taking


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tak·ing

 (tā′kĭng)
adj.
1. Capturing interest; fetching: a taking smile.
2. Contagious; catching. Used of an infectious disease.
n.
1. The act of one that takes.
2. Something taken, as a catch of fish.
3. Law An action by a government, especially under the power of eminent domain, that deprives a private owner of real property or of the use and enjoyment of that property.
4. takings Informal Receipts, especially of money.

taking

(ˈteɪkɪŋ)
adj
1. charming, fascinating, or intriguing
2. informal infectious; catching
n
3. something taken
4. (Commerce) (plural) receipts; the income earned, taken, or received by a shop, business, etc
ˈtakingly adv
ˈtakingness n

tak•ing

(ˈteɪ kɪŋ)

n.
1. the act of a person or thing that takes.
2. an action by the federal government, as a regulatory ruling, that imposes a restriction on the use of private property for which the owner must be compensated.
3. takings, money earned or gained.
adj.
4. captivating; pleasing: taking ways.
[1300–50]
tak′ing•ly, adv.
ThesaurusAntonymsRelated WordsSynonymsLegend:
Noun1.taking - the act of someone who picks up or takes something; "the pickings were easy"; "clothing could be had for the taking"
action - something done (usually as opposed to something said); "there were stories of murders and other unnatural actions"
Adj.1.taking - very attractive; capturing interest; "a fetching new hairstyle"; "something inexpressibly taking in his manner"; "a winning personality"
attractive - pleasing to the eye or mind especially through beauty or charm; "a remarkably attractive young man"; "an attractive personality"; "attractive clothes"; "a book with attractive illustrations"

taking

adjective
Translations

taking

[ˈteɪkɪŋ]
A. ADJ (= attractive) → atractivo
B. N (Mil) [of town] → toma f, conquista f; [of hostages] → toma f
the job's yours for the takingel trabajo es tuyo si lo quieres
the match was theirs for the takingtenían el partido prácticamente ganado

taking

n
it’s yours for the takingdas können Sie (umsonst) haben
takings pl (Comm) → Einnahmen pl
(Mil, of town) → Einnahme f, → Eroberung f
(old: = distress) → Aufregung f, → Erregung f; to be in a takingaufgeregt or erregt sein
adj manners, wayseinnehmend, gewinnend; personsympathisch, anziehend

taking

:
taking away
nWegnahme f
taking over
nÜbernahme f

taking

[ˈteɪkɪŋ] adj (attractive) → accattivante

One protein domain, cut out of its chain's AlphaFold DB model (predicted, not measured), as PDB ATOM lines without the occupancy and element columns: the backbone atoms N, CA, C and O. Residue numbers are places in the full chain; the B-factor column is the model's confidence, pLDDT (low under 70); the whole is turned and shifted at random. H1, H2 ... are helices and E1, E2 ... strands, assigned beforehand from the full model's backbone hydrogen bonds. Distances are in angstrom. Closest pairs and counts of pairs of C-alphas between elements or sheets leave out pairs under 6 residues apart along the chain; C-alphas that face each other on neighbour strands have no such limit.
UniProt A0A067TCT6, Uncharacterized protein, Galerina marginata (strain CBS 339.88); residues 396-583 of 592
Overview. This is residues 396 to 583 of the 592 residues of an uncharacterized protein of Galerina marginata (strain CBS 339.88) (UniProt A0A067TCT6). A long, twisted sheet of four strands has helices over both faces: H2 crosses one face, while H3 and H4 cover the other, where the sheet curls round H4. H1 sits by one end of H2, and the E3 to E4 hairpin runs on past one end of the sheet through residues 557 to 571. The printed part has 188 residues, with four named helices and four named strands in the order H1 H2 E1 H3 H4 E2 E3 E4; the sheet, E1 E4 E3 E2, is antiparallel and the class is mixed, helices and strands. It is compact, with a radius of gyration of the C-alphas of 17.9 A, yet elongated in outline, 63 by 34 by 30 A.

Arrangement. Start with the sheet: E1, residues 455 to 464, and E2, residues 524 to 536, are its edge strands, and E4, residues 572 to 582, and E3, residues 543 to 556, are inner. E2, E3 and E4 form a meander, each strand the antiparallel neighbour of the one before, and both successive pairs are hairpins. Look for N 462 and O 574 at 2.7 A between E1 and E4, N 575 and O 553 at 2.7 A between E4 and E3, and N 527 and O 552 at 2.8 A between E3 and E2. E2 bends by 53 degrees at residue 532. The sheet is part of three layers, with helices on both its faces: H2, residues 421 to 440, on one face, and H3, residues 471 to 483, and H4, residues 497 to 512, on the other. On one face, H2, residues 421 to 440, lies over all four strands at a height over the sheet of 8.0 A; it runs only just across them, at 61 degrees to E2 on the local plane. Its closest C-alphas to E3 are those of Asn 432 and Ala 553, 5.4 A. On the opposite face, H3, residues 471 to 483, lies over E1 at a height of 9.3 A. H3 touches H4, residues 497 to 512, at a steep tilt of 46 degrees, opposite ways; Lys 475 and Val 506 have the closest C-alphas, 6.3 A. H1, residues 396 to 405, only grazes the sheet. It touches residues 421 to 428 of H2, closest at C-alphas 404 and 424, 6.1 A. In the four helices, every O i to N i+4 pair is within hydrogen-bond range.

References in classic literature ?
stead of taking to the woods when I run off, I'd go down the river about fifty mile and camp in one place for good, and not have such a rough time tramping on foot.
But I wish each of you on taking possession of the share that falls to him to follow one of the paths I shall indicate.
At this the Greeks are so enraged that they determine to stone Aias, who only escapes from the danger threatening him by taking refuge at the altar of Athena.
He then sent his servants to their work, and taking his handkerchief out of his pocket, he doubled and spread it on his left hand, which he placed flat on the ground with the palm upward, making me a sign to step into it, as I could easily do, for it was not above a foot in thickness.
The swineherd then mixed wine in a bowl of ivy-wood, and taking a seat opposite Ulysses told him to begin.
How they came to get so many I could not tell; but as I had only robbed the thief, I made no scruple at taking these goods, and being very glad of them too.
Beyond sat a pair of humble lovers, artlessly holding each other by the hand, a somber spinster eating peppermints out of a paper bag, and an old gentleman taking his preparatory nap behind a yellow bandanna.
Taking their way along it for a short distance, they came to a lane, so shaded by the trees on either hand that they met together over-head, and arched the narrow way.
Well, one Sunday morning I was sitting out here in front of my cabin, with my cat, taking the sun, and looking at the blue hills, and listening to the leaves rustling so lonely in the trees, and thinking of the home away yonder in the states, that I hadn't heard from in thirteen years, when a bluejay lit on that house, with an acorn in his mouth, and says,
While this was taking place in Petersburg the French had already passed Smolensk and were drawing nearer and nearer to Moscow.
This captain taking a fancy to my conversation, which was not at all disagreeable at that time, hearing me say I had a mind to see the world, told me if I would go the voyage with him I should be at no expense; I should be his messmate and his companion; and if I could carry anything with me, I should have all the advantage of it that the trade would admit; and perhaps I might meet with some encouragement.
At the same time I will send Iris to great Priam to bid him go to the ships of the Achaeans, and ransom his son, taking with him such gifts for Achilles as may give him satisfaction.